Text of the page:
The crux of it is (quoted from Wildcard):

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` A B if A then B`

True True True

True False False

False True N/A (therefore, True)

False False N/A (therefore, True)

N/A (therefore, True) is, afaict, arbitrary. I assume it was adopted as a convention to make certain logical things "neat", in the same manner that 1 is prime (or isn't prime, I forget which).

Anyway... there are two different relations to look at: (note: {} is not intended as set notation)

One is:

{set of (A's truth value AND B's truth value)} -> A {relation} B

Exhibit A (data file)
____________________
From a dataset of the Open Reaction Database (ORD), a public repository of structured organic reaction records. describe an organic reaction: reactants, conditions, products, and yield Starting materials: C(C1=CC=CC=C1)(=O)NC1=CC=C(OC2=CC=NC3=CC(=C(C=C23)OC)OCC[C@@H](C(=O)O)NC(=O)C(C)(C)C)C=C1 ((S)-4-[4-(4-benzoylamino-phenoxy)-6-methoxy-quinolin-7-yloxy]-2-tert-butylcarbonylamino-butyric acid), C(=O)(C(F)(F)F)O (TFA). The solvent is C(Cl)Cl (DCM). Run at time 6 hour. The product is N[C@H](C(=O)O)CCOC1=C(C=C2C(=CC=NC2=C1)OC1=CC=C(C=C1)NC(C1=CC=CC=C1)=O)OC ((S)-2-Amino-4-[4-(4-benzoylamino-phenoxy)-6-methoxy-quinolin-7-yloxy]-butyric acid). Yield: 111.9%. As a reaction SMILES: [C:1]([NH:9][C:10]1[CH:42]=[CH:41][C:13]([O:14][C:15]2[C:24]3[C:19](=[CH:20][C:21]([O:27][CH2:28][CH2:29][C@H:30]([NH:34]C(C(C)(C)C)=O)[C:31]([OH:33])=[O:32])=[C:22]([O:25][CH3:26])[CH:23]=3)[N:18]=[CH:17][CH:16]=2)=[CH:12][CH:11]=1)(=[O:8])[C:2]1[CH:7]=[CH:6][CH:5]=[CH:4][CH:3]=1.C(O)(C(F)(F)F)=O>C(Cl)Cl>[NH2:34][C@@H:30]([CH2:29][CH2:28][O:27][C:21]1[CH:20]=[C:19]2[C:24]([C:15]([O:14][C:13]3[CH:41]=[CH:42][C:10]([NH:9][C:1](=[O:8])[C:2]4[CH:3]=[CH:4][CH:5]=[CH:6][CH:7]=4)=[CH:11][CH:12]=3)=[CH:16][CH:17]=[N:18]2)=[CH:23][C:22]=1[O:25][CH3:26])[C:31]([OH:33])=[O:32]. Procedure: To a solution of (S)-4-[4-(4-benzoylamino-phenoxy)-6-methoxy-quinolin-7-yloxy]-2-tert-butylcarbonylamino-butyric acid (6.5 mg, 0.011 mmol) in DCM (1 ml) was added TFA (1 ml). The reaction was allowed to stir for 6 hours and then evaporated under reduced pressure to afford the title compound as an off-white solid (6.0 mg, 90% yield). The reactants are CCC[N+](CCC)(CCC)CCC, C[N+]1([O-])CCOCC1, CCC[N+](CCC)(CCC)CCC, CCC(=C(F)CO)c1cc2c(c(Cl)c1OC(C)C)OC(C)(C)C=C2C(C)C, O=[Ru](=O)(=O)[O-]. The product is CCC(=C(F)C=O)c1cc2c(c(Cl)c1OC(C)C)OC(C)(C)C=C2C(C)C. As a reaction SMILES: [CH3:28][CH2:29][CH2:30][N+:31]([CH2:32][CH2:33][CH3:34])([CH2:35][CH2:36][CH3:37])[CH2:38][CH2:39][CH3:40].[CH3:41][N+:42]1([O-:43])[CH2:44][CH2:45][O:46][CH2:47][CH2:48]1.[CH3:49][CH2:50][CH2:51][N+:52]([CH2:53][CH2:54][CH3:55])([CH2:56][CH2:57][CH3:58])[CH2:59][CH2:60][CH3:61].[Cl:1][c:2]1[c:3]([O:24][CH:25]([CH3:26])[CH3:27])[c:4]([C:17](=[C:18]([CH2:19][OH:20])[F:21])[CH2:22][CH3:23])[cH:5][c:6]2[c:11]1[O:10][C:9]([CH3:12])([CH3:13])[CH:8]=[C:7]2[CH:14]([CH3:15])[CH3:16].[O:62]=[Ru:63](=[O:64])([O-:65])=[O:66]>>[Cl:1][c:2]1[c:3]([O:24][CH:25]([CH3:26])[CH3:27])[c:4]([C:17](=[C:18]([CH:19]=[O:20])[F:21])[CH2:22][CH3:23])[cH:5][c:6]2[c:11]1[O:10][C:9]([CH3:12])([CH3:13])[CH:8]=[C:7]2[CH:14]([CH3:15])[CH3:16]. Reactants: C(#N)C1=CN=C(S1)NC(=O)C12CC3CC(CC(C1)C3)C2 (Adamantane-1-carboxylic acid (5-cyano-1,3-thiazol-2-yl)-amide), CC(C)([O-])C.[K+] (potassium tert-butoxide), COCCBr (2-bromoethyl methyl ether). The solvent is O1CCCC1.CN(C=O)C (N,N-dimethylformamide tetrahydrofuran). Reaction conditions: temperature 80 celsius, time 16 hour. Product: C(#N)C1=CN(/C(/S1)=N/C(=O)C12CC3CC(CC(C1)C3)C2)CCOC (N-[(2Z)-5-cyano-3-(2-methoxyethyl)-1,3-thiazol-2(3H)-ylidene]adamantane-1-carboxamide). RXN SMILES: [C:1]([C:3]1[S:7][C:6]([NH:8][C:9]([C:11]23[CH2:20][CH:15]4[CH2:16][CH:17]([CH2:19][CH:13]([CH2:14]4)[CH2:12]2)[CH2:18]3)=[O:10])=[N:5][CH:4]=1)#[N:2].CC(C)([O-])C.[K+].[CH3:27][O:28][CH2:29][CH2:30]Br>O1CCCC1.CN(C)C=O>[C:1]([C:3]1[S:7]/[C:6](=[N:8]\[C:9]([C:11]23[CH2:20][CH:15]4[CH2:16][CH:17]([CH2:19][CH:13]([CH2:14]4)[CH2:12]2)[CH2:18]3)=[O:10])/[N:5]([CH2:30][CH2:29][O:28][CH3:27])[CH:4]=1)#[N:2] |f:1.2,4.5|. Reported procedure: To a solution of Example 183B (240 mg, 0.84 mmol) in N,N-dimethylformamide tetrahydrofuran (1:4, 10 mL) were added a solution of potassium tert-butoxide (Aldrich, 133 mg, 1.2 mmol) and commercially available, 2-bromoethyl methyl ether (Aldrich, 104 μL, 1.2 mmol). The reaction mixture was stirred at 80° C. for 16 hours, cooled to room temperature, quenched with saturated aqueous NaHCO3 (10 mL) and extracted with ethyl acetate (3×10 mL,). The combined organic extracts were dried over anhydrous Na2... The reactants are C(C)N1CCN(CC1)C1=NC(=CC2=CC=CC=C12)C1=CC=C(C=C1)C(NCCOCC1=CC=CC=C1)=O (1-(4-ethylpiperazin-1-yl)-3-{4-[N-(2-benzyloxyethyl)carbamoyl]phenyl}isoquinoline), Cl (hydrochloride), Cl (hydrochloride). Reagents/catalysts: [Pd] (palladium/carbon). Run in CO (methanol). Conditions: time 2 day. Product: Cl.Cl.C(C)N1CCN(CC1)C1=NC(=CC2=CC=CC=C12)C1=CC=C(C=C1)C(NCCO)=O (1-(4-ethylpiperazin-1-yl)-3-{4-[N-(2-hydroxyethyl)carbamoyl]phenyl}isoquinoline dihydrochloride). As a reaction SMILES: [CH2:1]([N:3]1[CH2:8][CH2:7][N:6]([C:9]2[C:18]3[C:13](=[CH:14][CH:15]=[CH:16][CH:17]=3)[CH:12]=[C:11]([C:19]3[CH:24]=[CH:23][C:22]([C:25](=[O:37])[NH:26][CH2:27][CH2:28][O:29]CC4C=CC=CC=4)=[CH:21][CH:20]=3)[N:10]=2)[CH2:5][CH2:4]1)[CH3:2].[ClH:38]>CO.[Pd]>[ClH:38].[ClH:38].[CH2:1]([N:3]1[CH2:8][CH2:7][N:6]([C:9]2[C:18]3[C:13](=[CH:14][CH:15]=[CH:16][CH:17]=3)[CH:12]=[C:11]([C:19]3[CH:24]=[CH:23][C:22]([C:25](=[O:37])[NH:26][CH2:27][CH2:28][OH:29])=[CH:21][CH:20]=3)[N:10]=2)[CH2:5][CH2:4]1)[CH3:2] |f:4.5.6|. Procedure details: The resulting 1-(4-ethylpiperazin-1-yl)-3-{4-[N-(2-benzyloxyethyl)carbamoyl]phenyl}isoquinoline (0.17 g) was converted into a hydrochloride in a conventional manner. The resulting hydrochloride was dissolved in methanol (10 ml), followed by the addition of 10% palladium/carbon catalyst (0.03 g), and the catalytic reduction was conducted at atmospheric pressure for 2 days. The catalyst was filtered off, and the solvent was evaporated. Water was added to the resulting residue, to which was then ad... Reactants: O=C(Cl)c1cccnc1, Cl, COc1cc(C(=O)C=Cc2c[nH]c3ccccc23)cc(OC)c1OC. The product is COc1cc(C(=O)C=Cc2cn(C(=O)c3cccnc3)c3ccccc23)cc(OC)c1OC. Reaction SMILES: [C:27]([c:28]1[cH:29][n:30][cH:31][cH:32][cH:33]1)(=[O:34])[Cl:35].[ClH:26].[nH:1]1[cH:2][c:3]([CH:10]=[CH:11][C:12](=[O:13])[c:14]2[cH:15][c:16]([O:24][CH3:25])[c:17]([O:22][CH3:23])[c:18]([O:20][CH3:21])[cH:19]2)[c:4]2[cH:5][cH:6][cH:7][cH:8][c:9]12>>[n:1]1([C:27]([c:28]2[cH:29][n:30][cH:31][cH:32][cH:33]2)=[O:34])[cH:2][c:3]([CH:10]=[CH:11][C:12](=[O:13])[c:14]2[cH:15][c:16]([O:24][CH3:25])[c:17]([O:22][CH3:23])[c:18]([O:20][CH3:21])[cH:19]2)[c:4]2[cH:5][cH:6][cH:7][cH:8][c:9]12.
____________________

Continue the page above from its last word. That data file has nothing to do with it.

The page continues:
The other is:

A {relation} B -> {set of (A's truth value AND B's truth value)}

where {relation} could be either of "implies", "is consistent with", "if..then" and the question becomes what to do with "unknown".

"If it's raining, then there are clouds".

"It's not raining".

Are there clouds? Unknown. Not-raining and clouds are "consistent with each other". They are possible, but not required.

Yakk wrote:i do not see how "is consistent with" helps in any shape or form in this discussion. It is not a drop in for implies anywhere I can see

No, it is not a drop-in for implies. It has a different meaning, one which I contend is a better English translation for the logical "implies" truth table, where N/A is defaulted to TRUE.

So, in the evolution of logic, why was N/A defaulted to TRUE?

Jose